Developmental quotient at 24 months and fatty acid composition of diet in early infancy: a follow up study
- Carlo Agostoni,
- Sabina Trojan,
- Roberto Bellù,
- Enrica Riva,
- Maria Grazia Bruzzese,
- Marcello Giovannini
- Dr Carlo Agostoni, Department of Paediatrics, San Paolo Hospital, 8 Via A di Rudinì, 20142 Milan, Italy.
- Accepted 11 December 1996
AIM A follow up study of developmental quotient (DQ) at 24 months of toddlers whose diets in early infancy differed in fatty acid composition, and in whom an association between diet and DQ was observed at 4 months.
METHODS 81 toddlers were distributed among three groups according to early type of diet: standard infant formula (SFo, n = 30); long chain polyunsaturated fatty acid (LC-PUFA) enriched formula (LCPFo, n = 26); human milk (HM, n = 25). DQ at 24 months was assessed by Brunet-Lézine’s psychomotor developmental test. A subgroup (n = 20; SFo 8; LCPFo 6; HM 6) was tested for erythrocyte phosphatidylcholine and phosphatidylethanolamine.
RESULTS No DQ differences were found by analysis of variance. Neither DQ nor erythrocyte docosahexaenoic acid at 4 months were predictors of DQ scores at 24 months. Phosphatidylcholine arachidonic and docosahexaenoic acid correlated positively, and phosphatidylcholine linoleic acid and phosphatidylethanolamine eicosapentaenoic acid negatively, with DQ. Multiple regression analysis including these variables explained 52% of interindividual DQ variance. A strong association was found between the erythrocyte phosphatidylcholine arachidonic/linoleic acid ratio and DQ (r= 0.75; p = 0.0001).
CONCLUSIONS The diet/DQ association found at 4 months was not predictive of DQ scores at 24 months. Irrespective of dietary or genetic factors, there appears to be a strong correlation between the LC-PUFA composition of the red cell membrane and higher neurodevelopmental performance.
Arachidonic acid (C20:4 n-6), eicosapentaenoic acid (C20:5 n-3), docosahexaenoic acid (C22:6 n-3), together with the essential linoleic (C18:2 n-6) and α linolenic acids (C18:3 n-3) are the most relevant polyunsaturated fatty acids (PUFA) in feeding for growth.1 Assuming that C20:4 n-6 and C22:6 n-3 are preferentially accumulated in the cerebral cortex phospholipids during lactation2 and that breast feeding is to be preferred in developmental terms,3 4 we investigated the developmental effect of PUFA in a formula trial.5 In 1995 we reported a scoring advantage on psychomotor testing in a population of full term, 4 month old infants whose early diets had differed in fatty acid composition and whose infant formula had included C20:4 n-6 and C22:6 n-3.5 A direct relation between erythrocyte phospholipid C22:6 n-3 and developmental quotient (DQ)was later reported.6 Clinical studies of term infants’ visual evoked potentials at 16 and 30 weeks7 and of performance on neurodevelopmental test of 12 month olds born preterm8were consistent with this latter observation.The population we had studied was reassessed at a 24 month follow up for the association between DQ and (1) the type of early diet and (2) the erythrocyte fatty acid pattern (in a subgroup of 20), to investigate the outcome of this short term association.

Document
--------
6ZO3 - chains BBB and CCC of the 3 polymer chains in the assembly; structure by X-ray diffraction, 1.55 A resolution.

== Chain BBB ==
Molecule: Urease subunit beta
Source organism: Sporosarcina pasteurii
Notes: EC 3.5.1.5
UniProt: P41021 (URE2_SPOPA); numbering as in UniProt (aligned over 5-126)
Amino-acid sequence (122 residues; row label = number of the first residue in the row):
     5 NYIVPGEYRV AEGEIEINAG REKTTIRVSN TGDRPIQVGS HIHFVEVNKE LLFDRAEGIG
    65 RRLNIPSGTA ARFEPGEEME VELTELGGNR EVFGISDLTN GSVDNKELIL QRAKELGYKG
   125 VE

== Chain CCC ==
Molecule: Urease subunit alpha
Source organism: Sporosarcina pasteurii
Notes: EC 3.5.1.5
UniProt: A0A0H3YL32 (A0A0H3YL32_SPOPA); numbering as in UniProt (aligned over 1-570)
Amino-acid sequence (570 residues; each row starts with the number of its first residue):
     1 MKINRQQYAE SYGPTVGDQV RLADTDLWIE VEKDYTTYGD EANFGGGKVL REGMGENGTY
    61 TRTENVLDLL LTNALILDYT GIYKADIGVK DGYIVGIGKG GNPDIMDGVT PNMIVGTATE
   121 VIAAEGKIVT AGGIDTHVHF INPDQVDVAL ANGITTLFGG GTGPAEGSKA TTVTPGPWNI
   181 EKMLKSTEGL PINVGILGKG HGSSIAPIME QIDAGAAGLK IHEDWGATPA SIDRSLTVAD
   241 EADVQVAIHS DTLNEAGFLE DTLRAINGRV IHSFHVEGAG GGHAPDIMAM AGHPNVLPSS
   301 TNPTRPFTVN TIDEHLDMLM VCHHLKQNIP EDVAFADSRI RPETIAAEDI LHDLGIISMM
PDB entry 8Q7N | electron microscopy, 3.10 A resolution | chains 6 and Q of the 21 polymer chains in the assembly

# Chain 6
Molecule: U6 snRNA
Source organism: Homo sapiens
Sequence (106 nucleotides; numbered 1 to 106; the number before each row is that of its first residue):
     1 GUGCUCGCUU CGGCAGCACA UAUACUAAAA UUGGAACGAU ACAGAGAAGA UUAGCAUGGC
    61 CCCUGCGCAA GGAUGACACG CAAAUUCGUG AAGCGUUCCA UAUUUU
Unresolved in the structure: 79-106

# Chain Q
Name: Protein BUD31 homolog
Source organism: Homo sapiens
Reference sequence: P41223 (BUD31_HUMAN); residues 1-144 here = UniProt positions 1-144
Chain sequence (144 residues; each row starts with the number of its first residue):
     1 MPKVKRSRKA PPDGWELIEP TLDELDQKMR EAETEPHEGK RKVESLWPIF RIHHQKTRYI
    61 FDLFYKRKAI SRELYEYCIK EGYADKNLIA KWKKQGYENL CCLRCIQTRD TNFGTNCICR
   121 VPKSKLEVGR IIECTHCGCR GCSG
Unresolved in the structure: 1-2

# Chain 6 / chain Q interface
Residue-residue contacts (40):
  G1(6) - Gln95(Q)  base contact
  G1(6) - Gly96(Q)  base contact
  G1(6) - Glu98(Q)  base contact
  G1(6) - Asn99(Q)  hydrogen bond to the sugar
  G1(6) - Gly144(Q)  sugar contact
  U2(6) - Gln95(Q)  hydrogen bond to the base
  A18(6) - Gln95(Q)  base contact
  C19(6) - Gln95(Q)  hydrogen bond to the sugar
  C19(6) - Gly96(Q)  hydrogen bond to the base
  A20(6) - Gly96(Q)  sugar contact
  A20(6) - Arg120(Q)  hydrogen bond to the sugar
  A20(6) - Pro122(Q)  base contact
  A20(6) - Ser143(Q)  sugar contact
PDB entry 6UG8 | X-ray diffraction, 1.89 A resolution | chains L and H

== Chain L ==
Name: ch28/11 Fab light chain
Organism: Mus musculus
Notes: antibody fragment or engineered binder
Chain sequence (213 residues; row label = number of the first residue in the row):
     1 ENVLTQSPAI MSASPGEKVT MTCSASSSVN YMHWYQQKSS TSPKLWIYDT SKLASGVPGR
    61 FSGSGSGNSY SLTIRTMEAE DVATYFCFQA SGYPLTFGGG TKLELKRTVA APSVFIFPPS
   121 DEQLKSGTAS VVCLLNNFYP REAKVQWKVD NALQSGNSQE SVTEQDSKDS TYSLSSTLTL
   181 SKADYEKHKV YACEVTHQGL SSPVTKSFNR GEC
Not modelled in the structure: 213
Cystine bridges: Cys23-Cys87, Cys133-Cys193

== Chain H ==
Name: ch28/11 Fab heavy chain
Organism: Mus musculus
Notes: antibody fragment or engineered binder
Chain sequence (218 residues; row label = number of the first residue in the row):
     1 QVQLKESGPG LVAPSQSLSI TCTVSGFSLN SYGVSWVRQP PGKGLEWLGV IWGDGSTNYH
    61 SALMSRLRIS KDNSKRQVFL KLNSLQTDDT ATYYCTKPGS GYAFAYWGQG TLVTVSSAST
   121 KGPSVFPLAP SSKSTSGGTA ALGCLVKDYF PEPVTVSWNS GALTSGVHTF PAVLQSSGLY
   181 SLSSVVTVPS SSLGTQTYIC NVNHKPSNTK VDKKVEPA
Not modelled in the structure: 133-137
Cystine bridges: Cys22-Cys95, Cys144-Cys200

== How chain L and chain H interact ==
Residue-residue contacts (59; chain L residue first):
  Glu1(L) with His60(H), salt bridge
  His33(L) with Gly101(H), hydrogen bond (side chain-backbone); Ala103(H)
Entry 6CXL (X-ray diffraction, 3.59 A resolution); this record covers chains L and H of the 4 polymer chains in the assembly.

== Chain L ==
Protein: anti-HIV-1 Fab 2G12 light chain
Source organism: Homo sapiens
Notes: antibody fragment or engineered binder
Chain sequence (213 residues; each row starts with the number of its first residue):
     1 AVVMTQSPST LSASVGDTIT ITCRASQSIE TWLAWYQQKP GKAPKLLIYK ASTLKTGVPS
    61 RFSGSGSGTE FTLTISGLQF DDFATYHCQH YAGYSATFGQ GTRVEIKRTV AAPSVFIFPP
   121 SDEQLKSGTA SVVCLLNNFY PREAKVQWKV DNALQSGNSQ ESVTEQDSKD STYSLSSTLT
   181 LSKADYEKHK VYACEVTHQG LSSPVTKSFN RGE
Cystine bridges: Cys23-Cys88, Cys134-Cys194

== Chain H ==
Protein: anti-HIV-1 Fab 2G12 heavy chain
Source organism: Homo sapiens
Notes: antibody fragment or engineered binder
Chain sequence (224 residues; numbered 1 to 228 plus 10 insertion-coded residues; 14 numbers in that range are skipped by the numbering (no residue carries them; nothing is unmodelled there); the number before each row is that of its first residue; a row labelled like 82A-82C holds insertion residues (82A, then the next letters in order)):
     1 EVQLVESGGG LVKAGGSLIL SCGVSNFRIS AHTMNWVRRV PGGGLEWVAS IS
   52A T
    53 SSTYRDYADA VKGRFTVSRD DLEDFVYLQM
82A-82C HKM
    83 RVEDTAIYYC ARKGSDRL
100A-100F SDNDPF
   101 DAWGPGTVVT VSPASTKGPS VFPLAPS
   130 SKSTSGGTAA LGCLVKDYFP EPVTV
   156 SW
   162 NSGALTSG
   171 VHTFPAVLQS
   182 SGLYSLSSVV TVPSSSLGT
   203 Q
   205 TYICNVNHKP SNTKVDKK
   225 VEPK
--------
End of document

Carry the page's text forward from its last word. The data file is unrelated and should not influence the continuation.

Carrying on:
Ninety healthy infants of both sexes born between September 1992 and August 1993 were recruited in an ethically approved, randomised, parallel group, prospective study, the design of which has been described elsewhere.5
Sixty mothers did not breast feed: their infants were randomly assigned to a group fed either Aptamil (a standard infant formula; group SFo, n = 31), or Aptamil with Milupan, a fat modifying supplement including long chain (LC) PUFA (group LCPFo, n = 29). Both formulas were supplied by Milupa of Friedrichsdorf, Germany. As the reference group, 30 mothers exclusively breast fed their infants for at least four months (group HM).
Gestational age, weight, length, and Italian census socioeconomic indicators (father’s occupation and mother’s education) were recorded at birth. Growth and DQ were monitored at 4, 12, 18, and 24 months. Parents gave their informed consent and were counselled about the introduction of solid foods. A weaning formula was used from the fifth month by all the bottle fed infants. In the HM group breast feeding was encouraged throughout the weaning period and a weaning formula was introduced when lactation began to fail. Whole cows’ milk was introduced during the 12th month.